Abu Dhabi’s gauge fell 2.2 percent, bringing the two-day decline to 5 percent. Oman’s benchmark index retreated 3 percent and Kuwait’s gauge declined 0.8 percent. Bahrain’s index gained 0.3 percent. Israel’s TA-25 Index (TA-25) fell 0.5 percent after its steepest loss since December 2011 yesterday.

In Iraq, more than 3,000 people have been killed in terror attacks in the past few months. In 2011 and 2012, suicide bombings in Iraq averaged between five and 10 a month. Iraqi Foreign Minister Hoshyar Zebari said on Aug. 16 that al-Qaeda terror attacks have become such a deadly epidemic in Iraq that the government in Baghdad is seeking U.S. advisers, air surveillance or even drone strikes.

Trade

In Dubai, wholesale and retail trade accounts for almost a third of the economy, which grew at the fastest pace in five years in 2012 and is set to expand by 4.6 percent on average through 2015, according to government estimates. That’s more than twice as fast as the prior four years.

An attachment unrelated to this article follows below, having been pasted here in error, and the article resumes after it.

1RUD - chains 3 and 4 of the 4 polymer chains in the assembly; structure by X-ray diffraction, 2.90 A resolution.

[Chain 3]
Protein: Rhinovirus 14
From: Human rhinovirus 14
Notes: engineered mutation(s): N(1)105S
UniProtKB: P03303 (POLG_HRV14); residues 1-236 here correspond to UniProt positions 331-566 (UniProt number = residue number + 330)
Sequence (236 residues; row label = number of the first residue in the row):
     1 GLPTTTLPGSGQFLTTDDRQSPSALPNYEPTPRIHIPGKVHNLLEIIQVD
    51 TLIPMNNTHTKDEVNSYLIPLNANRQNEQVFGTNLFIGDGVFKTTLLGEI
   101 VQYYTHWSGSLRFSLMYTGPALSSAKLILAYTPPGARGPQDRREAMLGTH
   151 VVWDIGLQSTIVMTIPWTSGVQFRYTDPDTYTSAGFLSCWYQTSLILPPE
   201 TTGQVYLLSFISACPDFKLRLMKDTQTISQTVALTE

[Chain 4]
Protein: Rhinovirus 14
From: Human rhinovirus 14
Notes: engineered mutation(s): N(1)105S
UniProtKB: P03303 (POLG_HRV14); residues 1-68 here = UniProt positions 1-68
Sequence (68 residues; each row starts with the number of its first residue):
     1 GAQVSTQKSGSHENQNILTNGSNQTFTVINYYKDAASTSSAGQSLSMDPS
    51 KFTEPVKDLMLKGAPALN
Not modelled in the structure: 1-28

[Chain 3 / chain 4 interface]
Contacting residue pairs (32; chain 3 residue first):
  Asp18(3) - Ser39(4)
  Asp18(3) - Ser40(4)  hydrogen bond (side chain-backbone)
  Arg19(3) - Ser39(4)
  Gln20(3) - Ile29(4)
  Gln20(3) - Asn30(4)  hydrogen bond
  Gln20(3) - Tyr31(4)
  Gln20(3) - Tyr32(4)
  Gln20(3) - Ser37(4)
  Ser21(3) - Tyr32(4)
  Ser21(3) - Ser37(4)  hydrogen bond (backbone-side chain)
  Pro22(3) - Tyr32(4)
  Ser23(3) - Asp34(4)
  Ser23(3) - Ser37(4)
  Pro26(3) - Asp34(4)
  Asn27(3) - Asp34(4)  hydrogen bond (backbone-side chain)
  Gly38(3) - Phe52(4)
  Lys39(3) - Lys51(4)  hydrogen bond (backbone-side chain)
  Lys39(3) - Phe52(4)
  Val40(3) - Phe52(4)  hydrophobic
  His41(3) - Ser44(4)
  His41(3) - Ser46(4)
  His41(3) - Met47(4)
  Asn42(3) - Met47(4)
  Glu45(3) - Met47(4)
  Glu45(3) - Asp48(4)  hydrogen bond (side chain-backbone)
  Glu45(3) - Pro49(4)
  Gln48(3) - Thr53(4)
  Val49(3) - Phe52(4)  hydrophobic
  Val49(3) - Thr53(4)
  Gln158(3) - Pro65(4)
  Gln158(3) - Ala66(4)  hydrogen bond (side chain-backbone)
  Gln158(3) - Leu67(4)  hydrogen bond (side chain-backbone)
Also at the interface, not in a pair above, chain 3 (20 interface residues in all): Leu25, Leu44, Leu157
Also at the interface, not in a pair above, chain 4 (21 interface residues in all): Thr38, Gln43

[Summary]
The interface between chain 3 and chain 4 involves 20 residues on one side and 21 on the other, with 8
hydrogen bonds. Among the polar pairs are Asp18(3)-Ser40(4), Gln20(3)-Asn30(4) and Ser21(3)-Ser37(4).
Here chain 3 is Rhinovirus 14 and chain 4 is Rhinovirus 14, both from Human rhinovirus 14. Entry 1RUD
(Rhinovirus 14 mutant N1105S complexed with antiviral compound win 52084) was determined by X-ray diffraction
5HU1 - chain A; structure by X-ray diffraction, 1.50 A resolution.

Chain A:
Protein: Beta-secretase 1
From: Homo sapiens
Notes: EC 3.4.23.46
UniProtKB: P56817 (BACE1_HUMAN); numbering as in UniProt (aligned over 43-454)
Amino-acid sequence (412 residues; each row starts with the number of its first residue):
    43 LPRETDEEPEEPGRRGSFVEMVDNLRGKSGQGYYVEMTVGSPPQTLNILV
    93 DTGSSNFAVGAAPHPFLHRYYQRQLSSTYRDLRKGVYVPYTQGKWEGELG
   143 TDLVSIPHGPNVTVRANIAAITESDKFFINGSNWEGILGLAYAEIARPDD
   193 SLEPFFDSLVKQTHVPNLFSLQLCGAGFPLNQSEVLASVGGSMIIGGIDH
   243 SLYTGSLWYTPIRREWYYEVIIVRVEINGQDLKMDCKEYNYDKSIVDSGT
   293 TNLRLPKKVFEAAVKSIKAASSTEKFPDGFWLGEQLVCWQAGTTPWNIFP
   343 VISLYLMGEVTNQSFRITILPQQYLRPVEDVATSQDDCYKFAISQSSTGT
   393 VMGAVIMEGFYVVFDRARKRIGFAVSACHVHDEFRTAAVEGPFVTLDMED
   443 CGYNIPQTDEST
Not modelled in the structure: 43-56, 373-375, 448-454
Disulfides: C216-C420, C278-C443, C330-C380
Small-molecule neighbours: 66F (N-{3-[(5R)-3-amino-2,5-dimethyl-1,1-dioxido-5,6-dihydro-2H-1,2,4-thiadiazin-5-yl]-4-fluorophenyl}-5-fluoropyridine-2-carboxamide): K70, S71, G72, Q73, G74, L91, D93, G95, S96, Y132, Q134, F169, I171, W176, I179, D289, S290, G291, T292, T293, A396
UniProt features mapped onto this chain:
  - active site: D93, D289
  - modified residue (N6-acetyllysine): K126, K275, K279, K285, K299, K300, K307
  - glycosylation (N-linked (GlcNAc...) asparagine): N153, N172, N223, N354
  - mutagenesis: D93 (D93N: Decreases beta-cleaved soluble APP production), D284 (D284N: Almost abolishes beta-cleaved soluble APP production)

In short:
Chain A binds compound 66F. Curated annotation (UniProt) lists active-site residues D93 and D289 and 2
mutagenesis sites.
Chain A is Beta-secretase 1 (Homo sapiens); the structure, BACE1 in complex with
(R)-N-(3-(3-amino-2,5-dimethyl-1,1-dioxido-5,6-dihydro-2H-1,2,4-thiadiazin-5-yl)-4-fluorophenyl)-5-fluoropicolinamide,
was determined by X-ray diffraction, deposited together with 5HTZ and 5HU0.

Emirates Integrated Telecommunications Co. fell 1.7 percent to 6.26 dirhams. Emaar Properties PJSC (EMAAR), Dubai’s biggest publicly traded developer, closed unchanged at 5.70 dirhams after retreating as much as 7 percent during the day.

Foreign investors were net sellers of 61 million dirhams of stock in Dubai today, according to data from the exchange. That compared with purchases of 275 million dirhams yesterday.

“Foreign investors look at this as a region, and not country-by-country,” Al Rantisi at Menacorp said. “The market has rallied and a correction was due, although there is room to grow further and price-earnings multiples are still reasonable.”

To contact the reporters on this story: Arif Sharif in Dubai at asharif2@bloomberg.net; Valeriya Ivashchenko in London at vivashchenk1@bloomberg.net; Halia Pavliva in New York at hpavliva@bloomberg.net

To contact the editors responsible for this story: Claudia Maedler at cmaedler@bloomberg.net; Gavin Serkin at gserkin@bloomberg.net